foreach($entries as $row)
    adj_tree($tree, $row);

function print_tree($node, $indent) {
    echo str_repeat('...', $indent) . $node['uid'], "<br>\n";
    if(isset($node['_children']))
        foreach($node['_children'] as $child)
            print_tree($child, $indent + 1);
}

print_tree($tree[2], 0);
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thanks I tried your example but I get some strange output, have a look at my edit plz. I use my table for a referring system where users can recruit other users –  artworkad シ Jun 16 '11 at 14:27
    
pastebin.com/LhB9BFpr with var_export –  artworkad シ Jun 16 '11 at 14:39
    
ok here it is pastebin.com/i7DyMyk6 –  artworkad シ Jun 16 '11 at 15:09
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Same as in any other object oriented language - create your own Tree and Node classes which would suite your needs.

Another approach is to create tree by using arrays (in PHP arrays are associative and can be nested)

And I agree with Vinicius Kamakura - if data set is noticeably big you shouldn't load data to PHP.

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I've built a class based on user187291 answer.

class Tree
{
    protected $tree;
    protected $rootid;

    public function __construct($entries)
    {
        $this->tree = array();
        $this->rootid = PHP_INT_MAX;

        /* Build tree under each node */
        foreach($entries as $node)
            $this->buildTree($this->tree, $node);
    }


    /* Build tree */
    protected function buildTree(&$tree, $node)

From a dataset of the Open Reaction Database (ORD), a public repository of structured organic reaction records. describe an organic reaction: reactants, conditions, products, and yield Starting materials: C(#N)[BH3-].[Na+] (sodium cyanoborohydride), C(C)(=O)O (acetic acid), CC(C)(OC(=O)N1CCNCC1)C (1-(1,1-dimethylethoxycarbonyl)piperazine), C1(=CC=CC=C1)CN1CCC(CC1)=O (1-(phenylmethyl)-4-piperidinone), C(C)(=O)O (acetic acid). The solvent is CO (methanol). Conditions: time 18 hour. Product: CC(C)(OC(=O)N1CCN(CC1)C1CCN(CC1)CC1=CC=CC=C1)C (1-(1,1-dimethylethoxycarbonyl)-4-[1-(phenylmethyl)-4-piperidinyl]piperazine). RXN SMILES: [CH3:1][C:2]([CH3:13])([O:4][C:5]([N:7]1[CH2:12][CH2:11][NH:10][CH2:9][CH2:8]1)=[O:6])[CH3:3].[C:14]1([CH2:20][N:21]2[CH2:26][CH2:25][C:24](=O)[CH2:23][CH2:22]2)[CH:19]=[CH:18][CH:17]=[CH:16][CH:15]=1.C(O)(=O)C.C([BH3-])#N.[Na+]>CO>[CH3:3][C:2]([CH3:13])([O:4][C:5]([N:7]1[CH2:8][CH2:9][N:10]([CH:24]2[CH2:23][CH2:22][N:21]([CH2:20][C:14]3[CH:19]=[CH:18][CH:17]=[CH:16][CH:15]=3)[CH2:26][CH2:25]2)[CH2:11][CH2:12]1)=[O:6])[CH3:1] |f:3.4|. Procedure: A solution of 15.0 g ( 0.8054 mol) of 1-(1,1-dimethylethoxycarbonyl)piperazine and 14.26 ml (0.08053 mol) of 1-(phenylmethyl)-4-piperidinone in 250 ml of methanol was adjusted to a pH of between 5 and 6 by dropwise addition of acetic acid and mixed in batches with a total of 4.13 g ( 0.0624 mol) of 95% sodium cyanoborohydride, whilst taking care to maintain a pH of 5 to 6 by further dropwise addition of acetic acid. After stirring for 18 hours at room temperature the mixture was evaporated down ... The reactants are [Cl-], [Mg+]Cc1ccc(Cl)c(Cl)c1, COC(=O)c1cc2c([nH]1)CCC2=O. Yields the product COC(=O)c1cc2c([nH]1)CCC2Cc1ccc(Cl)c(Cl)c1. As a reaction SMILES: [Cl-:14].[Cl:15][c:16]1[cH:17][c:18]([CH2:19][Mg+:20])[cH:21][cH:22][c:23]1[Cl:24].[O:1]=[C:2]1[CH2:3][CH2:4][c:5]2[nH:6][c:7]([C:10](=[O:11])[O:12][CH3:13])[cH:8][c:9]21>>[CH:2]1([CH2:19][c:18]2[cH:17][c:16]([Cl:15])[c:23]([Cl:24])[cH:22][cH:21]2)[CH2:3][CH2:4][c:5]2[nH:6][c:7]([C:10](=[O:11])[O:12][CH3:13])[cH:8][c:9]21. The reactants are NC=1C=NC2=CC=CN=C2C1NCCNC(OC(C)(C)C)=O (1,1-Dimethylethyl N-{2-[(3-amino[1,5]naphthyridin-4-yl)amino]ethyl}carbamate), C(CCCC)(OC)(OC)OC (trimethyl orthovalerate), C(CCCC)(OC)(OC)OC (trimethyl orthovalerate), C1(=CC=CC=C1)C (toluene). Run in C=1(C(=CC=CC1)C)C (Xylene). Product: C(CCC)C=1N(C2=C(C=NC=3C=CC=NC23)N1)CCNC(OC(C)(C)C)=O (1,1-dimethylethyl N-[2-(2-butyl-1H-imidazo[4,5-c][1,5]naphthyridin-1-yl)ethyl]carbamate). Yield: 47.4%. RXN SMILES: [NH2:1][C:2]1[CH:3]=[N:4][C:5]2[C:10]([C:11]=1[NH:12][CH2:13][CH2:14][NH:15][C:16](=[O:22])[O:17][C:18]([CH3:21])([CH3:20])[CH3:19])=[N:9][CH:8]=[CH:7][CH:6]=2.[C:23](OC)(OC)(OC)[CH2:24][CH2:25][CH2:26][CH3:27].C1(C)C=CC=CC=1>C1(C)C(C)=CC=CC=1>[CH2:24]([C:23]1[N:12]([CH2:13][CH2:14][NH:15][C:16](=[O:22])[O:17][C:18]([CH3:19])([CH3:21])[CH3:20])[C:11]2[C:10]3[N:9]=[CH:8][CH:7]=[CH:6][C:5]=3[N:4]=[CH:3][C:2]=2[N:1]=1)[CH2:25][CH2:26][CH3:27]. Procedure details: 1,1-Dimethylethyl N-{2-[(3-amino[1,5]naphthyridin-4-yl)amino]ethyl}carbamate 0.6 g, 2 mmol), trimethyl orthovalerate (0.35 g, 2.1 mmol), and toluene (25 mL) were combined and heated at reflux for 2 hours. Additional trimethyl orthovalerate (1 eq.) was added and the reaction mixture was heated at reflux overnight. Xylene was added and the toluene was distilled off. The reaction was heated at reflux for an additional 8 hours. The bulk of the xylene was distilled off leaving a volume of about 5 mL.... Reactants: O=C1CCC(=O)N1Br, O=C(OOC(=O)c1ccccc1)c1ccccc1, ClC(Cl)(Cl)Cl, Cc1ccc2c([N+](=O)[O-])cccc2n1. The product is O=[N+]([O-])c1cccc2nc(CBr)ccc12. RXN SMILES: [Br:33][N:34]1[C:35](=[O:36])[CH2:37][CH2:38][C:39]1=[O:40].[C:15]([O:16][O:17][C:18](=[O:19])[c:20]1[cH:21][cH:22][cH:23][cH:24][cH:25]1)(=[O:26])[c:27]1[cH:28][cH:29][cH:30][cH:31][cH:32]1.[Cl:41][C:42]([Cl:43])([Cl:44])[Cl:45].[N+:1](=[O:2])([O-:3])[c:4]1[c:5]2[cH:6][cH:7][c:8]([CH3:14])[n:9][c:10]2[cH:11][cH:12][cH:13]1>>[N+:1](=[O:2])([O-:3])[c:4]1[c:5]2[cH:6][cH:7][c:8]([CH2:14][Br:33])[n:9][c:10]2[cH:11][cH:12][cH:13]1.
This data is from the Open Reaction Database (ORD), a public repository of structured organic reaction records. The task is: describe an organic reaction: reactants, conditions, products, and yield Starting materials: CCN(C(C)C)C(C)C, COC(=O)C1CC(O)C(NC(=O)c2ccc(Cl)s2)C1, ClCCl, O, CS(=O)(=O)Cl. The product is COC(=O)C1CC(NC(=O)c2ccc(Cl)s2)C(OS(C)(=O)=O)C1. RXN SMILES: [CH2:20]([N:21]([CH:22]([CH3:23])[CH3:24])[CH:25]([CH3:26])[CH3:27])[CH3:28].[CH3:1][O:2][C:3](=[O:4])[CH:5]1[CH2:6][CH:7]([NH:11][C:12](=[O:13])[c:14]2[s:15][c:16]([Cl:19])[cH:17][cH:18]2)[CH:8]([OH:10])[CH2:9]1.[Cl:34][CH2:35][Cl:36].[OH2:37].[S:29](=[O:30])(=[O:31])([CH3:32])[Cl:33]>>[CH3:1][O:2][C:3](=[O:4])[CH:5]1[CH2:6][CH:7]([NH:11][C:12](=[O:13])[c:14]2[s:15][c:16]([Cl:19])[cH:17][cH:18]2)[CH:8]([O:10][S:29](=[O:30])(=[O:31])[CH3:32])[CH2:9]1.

{
        $i = $node['id'];
        $p = $node['pid'];
        $this->rootid = min($this->rootid, $p);
        $tree[$i] = isset($tree[$i]) ? $node + $tree[$i] : $node;
        $tree[$p]['_children'][] = &$tree[$i];
    }


    /* Print tree */
    public function printTree() 
    {
        $this->printSubtree($this->tree[$this->rootid]);
    }


    /* Print subtree under given node */
    protected function printSubtree($node, $depth=0) 
    {
        /* Root node doesn't have id */
        if(isset($node['id']))
        {
            echo str_repeat('...', $depth) . $node['id'], "<br>\n";
        }

        /* Explore children */
        if(isset($node['_children']))
        {
            foreach($node['_children'] as $child)
                $this->printSubtree($child, $depth + 1);
        }
    }


    /* Destroy instance data */
    public function __destruct() 
    {
        $this->tree = null;
    }
}

Usage example

$entries = array(
  array('pid' => 2, 'id' => 3),
  array('pid' => 0, 'id' => 2),
  array('pid' => 3, 'id' => 7),
  array('pid' => 2, 'id' => 4),
  array('pid' => 2, 'id' => 6),
  array('pid' => 3, 'id' => 8),
  array('pid' => 0, 'id' => 9),
);

$tree = new Tree($entries);
$tree->printTree();

Hope it helps someone. Of course, you can add fields to "entries" elements, just remember to change "printSubtree" method if you want to print them.

Notes: This class assumes that nodes have numeric values for "id" and "pid", and parent node has lower "id" than its children (which is common in tree structures).